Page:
Walton County health officials make plans to deliver COVID vaccine to homebound residents
DeFUNIAK SPRINGS — Walton County health officials, along with some community partners, are working to identify residents who are confined to their homes, so that the COVID-19 vaccine can be delivered and administered to them.
The county remains in the early stages of that effort, Walton County Emergency Management Director Jeff Goldberg said Monday. At this point, he said, the county does not have an accurate picture of the number of truly homebound people residing in the county.
But whenever those people are identified, the vaccine will be administered to them under the terms of the priority list being set by the state. Before Monday, vaccine administration had been limited to people 65 years of age and older, long-term care facility residents and staff and health care personnel with direct patient contact.
But in an executive order signed on Monday, Gov. Ron DeSantis added K-12 teachers, law enforcement officers and firefighters age 50 and older to the list of people now eligible for vaccination.
In their effort to get vaccines to the homebound, Walton County officials are faced with the task of defining exactly what qualifies a person for that status, Goldberg explained. As an example, he noted that someone claiming to be homebound, but who has a neighbor who takes them to get groceries, also should be able to find transportation to a vaccination site.
In an effort to establish the number of homebound residents of the county, officials are reaching out to suppliers of durable medical equipment — wheelchairs, hospital beds, traction equipment, ventilators, monitors and similar items — as well as to home health care agencies and hospice care providers, Goldberg said.
Beyond identifying the county's truly homebound residents, there are logistical issues to be worked out in connection with getting the vaccine to them, Goldberg said. To address how the vaccines will be delivered to the homebound, Goldberg will be meeting Tuesday with personnel from the county's various fire protection districts to start addressing questions regarding vaccine delivery to the homebound.
Among the issues that must be factored into vaccine delivery is the shelf life of the various COVID-19 vaccines, Goldberg said, along with their refrigeration requirements.
Currently, the county is receiving only the Moderna vaccine, which can remain stable in storage from 36 degrees to 46 degrees Fahrenheit for up to 30 days, but can be kept at room temperature for only 12 hours.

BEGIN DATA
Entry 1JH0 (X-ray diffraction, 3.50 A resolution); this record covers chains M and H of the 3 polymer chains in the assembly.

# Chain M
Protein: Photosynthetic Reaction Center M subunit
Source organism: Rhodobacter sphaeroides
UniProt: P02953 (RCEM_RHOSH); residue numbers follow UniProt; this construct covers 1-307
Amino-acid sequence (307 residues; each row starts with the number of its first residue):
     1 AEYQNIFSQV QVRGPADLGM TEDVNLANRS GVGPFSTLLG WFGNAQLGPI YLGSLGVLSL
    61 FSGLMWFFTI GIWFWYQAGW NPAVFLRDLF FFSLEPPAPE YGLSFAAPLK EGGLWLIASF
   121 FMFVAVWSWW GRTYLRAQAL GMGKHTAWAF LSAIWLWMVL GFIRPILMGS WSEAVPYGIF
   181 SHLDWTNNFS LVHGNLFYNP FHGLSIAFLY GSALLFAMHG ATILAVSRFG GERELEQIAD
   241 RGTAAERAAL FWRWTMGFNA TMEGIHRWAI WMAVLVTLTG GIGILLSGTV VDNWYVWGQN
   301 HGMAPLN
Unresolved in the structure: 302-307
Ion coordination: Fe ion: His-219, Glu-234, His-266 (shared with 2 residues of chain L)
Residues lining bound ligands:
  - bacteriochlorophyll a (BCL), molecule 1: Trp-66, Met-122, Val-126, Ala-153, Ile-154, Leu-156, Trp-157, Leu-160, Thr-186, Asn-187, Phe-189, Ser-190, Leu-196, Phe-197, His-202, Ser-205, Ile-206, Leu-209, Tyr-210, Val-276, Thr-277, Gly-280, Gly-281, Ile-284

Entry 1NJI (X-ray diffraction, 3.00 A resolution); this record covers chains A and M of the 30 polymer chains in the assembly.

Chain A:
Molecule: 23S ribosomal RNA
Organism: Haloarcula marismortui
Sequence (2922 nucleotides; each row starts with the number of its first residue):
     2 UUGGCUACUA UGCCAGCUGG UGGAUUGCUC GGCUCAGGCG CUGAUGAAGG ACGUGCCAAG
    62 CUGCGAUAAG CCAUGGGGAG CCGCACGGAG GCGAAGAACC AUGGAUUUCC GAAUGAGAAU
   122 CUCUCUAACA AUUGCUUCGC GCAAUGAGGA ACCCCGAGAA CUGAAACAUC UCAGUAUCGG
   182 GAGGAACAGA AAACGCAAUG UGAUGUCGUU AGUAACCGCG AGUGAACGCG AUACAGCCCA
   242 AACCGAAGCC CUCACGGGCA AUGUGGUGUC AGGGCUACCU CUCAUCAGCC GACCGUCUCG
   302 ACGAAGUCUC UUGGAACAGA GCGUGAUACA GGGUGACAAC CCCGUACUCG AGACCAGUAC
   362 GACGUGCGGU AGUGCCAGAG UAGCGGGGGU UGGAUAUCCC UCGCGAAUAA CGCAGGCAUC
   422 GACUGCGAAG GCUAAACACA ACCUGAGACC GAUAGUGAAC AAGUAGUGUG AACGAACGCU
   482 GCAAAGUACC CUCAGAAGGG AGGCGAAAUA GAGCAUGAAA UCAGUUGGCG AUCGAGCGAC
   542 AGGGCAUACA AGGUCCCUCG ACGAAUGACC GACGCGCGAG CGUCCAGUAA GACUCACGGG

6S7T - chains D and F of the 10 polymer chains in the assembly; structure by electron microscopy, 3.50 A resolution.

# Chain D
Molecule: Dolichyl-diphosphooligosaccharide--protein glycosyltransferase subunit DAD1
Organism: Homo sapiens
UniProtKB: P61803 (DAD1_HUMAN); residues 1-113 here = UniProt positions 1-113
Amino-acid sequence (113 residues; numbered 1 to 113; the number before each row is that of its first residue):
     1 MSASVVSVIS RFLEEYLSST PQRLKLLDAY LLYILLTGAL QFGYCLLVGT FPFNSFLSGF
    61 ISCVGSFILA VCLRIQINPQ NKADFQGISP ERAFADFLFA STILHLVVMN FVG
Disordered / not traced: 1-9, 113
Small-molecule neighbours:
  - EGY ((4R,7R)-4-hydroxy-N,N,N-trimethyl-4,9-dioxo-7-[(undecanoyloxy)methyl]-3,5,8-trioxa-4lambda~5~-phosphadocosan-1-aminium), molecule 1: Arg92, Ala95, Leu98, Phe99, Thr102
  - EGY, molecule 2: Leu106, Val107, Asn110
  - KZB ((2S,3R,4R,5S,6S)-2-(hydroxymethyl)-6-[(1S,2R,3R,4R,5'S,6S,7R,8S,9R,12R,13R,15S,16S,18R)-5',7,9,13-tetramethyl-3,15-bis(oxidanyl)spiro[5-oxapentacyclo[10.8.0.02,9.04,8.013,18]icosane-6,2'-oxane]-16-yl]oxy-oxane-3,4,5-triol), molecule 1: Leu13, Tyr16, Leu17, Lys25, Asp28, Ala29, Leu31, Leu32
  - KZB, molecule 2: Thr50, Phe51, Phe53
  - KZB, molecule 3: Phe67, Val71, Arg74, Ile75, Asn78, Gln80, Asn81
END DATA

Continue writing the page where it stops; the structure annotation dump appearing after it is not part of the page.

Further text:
The Pfizer vaccine, which must be stored at much colder temperatures, could present more significant challenges, but Goldberg said Monday that the county was expecting delivery Tuesday of two ultra-cold freezers capable of properly storing that vaccine.
Both the Moderna and Pfizer vaccines require two doses administered a few weeks apart, but Goldberg said Monday that Walton County officials will be among the people on a conference call Tuesday with Johnson & Johnson, a U.S.-based pharmaceutical company that has developed a vaccine that requires just a single dose, and can be stored for up to three months at 36 degrees to 46 degrees Fahrenheit.
The state is expecting to receive 175,000 doses of the Johnson & Johnson vaccine this week, according to media reports. It's not clear how many of those doses might make their way to Walton County as the state makes decisions on its distribution.
As part of considering vaccine storage and shelf life requirements in connection with getting vaccine doses to the homebound, county officials will need to develop the most efficient routes for getting those doses to homebound individuals, to ensure that no vaccine is wasted, Goldberg noted Monday.
"We're not anticipating large numbers" of homebound individuals across the county, Goldberg said, adding that even when qualified homebound individuals are identified, not all of them might want the vaccine.
Making Goldberg's point about the sprawling county at the Feb. 23 meeting of the Walton County Board of County Commissioners, Florida Department of Health in Walton County health officer and administrator Holly Holt told commission members, "You can't just go from Paxton down to Santa Rosa Beach (with the vaccine) ... so we've really got to work some logistics out with this as we move forward."
Vaccine distribution to the homebound, while it will follow the state's priority list, will be handled outside of the regular process for getting a vaccine appointment, Goldberg said. That process requires signing up through a statewide registration system online at https://myvaccine.fl.gov/ or by calling 866-201-3054.
According to state data through Sunday, 6,616 people have received both of the required vaccine doses in Walton County, with an additional 4,571 people having received an initial vaccine dose.
At a Feb. 23 meeting of the Walton County Board of County Commissioners, before the governor's expansion of the COVID-19 vaccination priority list, Holt told commissioners members that the county was well on its way to meeting the initial set of priorities for vaccination.
"I do believe we're going to saturate our community soon," Holt said. "We know our second-appointment shots are being filled."